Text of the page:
In this podcast Sounding Out! interviews Amanda Brennan, the meme librarian at Know Your Meme. Here, Amanda explains well known audio memes like The Harlem Shake, The ASMR Whisper Community, and Holophonic Sounds. She talks about the emotional bonds of Internet communities, the similarities between memes and gossip, and the scientific bias of Wikipedia. For anyone interested in the replication of sound online, this interview is essential listening.
CLICK HERE TO DOWNLOAD: Interview with Meme Librarian Amanda Brennan.
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For as long as she can remember, Amanda Brennan loved the internet. Combining that love with a passion for archival research while earning her MLIS degree at Rutgers University, she explored tagging systems and the habits of the Internet group Anonymous. Currently, she is the resident librarian at Know Your Meme where she studies viral content and watches a lot of cat videos. You can find her on Tumblr, Twitter and Last.fm.
What does finance sound like? Is it the clanging of the opening and closing bells at the New York Stock Exchange? The shouting of offers to buy or sell? The beeps made by cash registers as a credit card is swiped? The whirring of fans working overtime to cool computers? What is this noise?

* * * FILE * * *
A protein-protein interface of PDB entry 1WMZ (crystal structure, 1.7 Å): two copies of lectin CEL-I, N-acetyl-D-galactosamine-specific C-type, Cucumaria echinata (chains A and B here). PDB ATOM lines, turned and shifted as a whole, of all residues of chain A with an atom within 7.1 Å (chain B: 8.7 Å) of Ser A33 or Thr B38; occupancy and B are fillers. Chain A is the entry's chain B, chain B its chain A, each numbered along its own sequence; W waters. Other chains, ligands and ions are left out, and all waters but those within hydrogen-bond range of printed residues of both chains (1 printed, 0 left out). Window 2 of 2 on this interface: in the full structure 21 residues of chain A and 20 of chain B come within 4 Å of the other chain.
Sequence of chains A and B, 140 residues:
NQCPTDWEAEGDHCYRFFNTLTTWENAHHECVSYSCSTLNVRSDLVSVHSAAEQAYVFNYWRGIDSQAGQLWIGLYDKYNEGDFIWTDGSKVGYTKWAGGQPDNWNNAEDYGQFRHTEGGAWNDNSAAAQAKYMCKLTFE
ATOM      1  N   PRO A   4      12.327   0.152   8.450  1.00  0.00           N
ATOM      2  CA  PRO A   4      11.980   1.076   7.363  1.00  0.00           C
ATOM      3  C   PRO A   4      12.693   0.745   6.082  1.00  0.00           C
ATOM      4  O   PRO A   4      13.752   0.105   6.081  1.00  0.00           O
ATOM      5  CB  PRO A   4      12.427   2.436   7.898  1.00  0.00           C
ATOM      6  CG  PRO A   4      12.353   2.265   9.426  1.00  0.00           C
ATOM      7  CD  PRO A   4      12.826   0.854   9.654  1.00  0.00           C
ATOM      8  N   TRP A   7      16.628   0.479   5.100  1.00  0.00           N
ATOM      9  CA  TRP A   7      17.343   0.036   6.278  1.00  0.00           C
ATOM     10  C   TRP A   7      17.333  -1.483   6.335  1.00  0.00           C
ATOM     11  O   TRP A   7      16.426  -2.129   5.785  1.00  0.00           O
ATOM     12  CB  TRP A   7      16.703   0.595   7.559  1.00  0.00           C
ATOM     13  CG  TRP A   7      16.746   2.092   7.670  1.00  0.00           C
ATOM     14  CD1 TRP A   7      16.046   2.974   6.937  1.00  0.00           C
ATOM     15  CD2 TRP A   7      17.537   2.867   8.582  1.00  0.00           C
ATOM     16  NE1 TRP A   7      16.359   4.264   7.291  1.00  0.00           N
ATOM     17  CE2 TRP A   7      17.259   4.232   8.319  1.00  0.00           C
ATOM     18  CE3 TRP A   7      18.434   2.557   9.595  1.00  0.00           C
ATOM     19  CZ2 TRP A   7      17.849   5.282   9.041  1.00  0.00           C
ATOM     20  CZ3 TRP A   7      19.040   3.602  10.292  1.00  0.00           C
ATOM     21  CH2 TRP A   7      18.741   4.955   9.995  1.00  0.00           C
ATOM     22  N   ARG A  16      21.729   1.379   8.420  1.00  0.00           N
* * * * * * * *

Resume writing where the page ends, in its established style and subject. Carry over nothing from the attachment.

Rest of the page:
Noise, however, is not purely a sonic phenomenon. Since the late 1940s, noise has been intimately linked with theories of communication and information, as Aaron Trammell discusses in Sounding Out! posts such as “What Mixtapes Can Teach Us About Noise.” My research attempts to bring these two aspects of noise—the sonic and informatic—into conversation. I trace the interferences noise makes within a set of disparate disciplines: I listen to the history of the impact of information theory on experimental and electronic music; investigate the interferences of “fearless speech,” artistic robotics, and the public; and examine how noises digital and sonic have impacted the development of finance. Rather than creating my own definition of noise, I follow how other disciplines deal with their encounters with noise as both a material phenomenon—something that interferes with a signal, or a sound that is deemed unwanted—and as something to be theorized, asking questions such as what are the meanings of these noises? or should we be controlling noise at all?
In this post, I discuss three vignettes that outline the different ways in which noise (sonic and informatic) interferes with different aspects of finance: the shouts of open-outcry pits and the information they may or may not convey; new forms of electronic trading and the noises of server farms and trading behavior; and the Flash Crash of May 6th, 2010 that provoked noises from both traders and artists. Each reflects a particular conjunction of the sonic and informatic aspects of noise. When we attend to both components simultaneously, we discover that financial noises are complex entities that are not inherently revolutionary nor regressive, but are rather an elusive combination of both.